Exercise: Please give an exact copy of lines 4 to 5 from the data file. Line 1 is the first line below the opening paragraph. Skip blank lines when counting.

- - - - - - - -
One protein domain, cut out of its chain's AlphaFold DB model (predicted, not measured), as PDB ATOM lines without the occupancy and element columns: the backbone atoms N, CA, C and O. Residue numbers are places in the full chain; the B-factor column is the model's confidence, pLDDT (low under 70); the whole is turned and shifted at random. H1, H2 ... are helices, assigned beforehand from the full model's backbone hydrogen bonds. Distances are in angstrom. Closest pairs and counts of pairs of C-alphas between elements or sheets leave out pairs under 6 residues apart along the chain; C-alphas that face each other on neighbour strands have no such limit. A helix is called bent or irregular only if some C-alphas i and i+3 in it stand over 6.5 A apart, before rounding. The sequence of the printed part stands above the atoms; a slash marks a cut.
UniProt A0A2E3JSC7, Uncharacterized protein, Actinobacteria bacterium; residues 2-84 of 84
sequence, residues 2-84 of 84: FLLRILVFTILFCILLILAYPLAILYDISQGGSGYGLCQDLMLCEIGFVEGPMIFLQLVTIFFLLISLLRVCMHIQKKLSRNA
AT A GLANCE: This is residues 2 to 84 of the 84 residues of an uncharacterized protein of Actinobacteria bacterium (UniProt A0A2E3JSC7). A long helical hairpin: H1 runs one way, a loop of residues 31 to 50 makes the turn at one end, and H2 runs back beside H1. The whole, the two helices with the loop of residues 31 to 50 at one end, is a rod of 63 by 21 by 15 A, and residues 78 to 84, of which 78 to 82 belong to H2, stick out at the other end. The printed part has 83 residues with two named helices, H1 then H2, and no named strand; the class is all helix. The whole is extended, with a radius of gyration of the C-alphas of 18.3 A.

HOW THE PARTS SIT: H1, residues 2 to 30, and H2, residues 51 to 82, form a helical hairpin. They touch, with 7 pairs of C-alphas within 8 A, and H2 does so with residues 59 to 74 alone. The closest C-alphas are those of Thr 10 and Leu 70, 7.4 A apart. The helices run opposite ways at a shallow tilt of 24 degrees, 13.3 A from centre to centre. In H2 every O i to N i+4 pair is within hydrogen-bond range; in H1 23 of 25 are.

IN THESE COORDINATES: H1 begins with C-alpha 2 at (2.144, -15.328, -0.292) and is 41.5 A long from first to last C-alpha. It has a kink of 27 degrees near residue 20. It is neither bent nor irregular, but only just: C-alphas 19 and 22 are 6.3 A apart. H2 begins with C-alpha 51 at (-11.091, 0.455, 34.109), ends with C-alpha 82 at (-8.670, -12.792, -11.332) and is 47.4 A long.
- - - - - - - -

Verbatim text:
HOW THE PARTS SIT: H1, residues 2 to 30, and H2, residues 51 to 82, form a helical hairpin. They touch, with 7 pairs of C-alphas within 8 A, and H2 does so with residues 59 to 74 alone. The closest C-alphas are those of Thr 10 and Leu 70, 7.4 A apart. The helices run opposite ways at a shallow tilt of 24 degrees, 13.3 A from centre to centre. In H2 every O i to N i+4 pair is within hydrogen-bond range; in H1 23 of 25 are.

IN THESE COORDINATES: H1 begins with C-alpha 2 at (2.144, -15.328, -0.292) and is 41.5 A long from first to last C-alpha. It has a kink of 27 degrees near residue 20. It is neither bent nor irregular, but only just: C-alphas 19 and 22 are 6.3 A apart. H2 begins with C-alpha 51 at (-11.091, 0.455, 34.109), ends with C-alpha 82 at (-8.670, -12.792, -11.332) and is 47.4 A long.